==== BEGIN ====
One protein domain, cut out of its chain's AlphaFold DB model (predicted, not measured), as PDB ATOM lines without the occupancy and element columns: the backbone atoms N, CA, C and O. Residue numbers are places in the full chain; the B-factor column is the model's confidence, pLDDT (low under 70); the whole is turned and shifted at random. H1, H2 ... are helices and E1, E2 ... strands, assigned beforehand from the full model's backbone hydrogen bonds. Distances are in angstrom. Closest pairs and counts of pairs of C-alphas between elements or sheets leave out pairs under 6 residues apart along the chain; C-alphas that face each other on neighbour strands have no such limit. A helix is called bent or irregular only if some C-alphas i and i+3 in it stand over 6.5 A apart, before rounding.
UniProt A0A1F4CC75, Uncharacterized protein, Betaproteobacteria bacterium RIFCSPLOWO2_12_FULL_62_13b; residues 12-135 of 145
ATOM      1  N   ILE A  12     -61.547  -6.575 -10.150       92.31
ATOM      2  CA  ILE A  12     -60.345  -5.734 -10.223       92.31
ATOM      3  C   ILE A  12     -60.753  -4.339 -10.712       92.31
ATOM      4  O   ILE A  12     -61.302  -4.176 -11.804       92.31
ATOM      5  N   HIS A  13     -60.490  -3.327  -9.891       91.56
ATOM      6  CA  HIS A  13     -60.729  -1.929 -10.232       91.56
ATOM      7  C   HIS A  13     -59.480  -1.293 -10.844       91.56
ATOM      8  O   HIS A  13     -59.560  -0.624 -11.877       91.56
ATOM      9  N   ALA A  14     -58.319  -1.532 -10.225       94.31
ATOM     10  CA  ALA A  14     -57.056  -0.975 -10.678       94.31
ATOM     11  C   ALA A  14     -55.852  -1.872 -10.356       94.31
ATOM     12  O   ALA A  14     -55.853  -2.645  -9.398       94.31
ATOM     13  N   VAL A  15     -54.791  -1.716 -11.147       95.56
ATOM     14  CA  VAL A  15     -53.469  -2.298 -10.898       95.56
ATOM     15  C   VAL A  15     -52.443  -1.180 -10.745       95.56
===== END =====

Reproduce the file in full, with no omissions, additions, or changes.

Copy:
One protein domain, cut out of its chain's AlphaFold DB model (predicted, not measured), as PDB ATOM lines without the occupancy and element columns: the backbone atoms N, CA, C and O. Residue numbers are places in the full chain; the B-factor column is the model's confidence, pLDDT (low under 70); the whole is turned and shifted at random. H1, H2 ... are helices and E1, E2 ... strands, assigned beforehand from the full model's backbone hydrogen bonds. Distances are in angstrom. Closest pairs and counts of pairs of C-alphas between elements or sheets leave out pairs under 6 residues apart along the chain; C-alphas that face each other on neighbour strands have no such limit. A helix is called bent or irregular only if some C-alphas i and i+3 in it stand over 6.5 A apart, before rounding.
UniProt A0A1F4CC75, Uncharacterized protein, Betaproteobacteria bacterium RIFCSPLOWO2_12_FULL_62_13b; residues 12-135 of 145
ATOM      1  N   ILE A  12     -61.547  -6.575 -10.150       92.31
ATOM      2  CA  ILE A  12     -60.345  -5.734 -10.223       92.31
ATOM      3  C   ILE A  12     -60.753  -4.339 -10.712       92.31
ATOM      4  O   ILE A  12     -61.302  -4.176 -11.804       92.31
ATOM      5  N   HIS A  13     -60.490  -3.327  -9.891       91.56
ATOM      6  CA  HIS A  13     -60.729  -1.929 -10.232       91.56
ATOM      7  C   HIS A  13     -59.480  -1.293 -10.844       91.56
ATOM      8  O   HIS A  13     -59.560  -0.624 -11.877       91.56
ATOM      9  N   ALA A  14     -58.319  -1.532 -10.225       94.31
ATOM     10  CA  ALA A  14     -57.056  -0.975 -10.678       94.31
ATOM     11  C   ALA A  14     -55.852  -1.872 -10.356       94.31
ATOM     12  O   ALA A  14     -55.853  -2.645  -9.398       94.31
ATOM     13  N   VAL A  15     -54.791  -1.716 -11.147       95.56
ATOM     14  CA  VAL A  15     -53.469  -2.298 -10.898       95.56
ATOM     15  C   VAL A  15     -52.443  -1.180 -10.745       95.56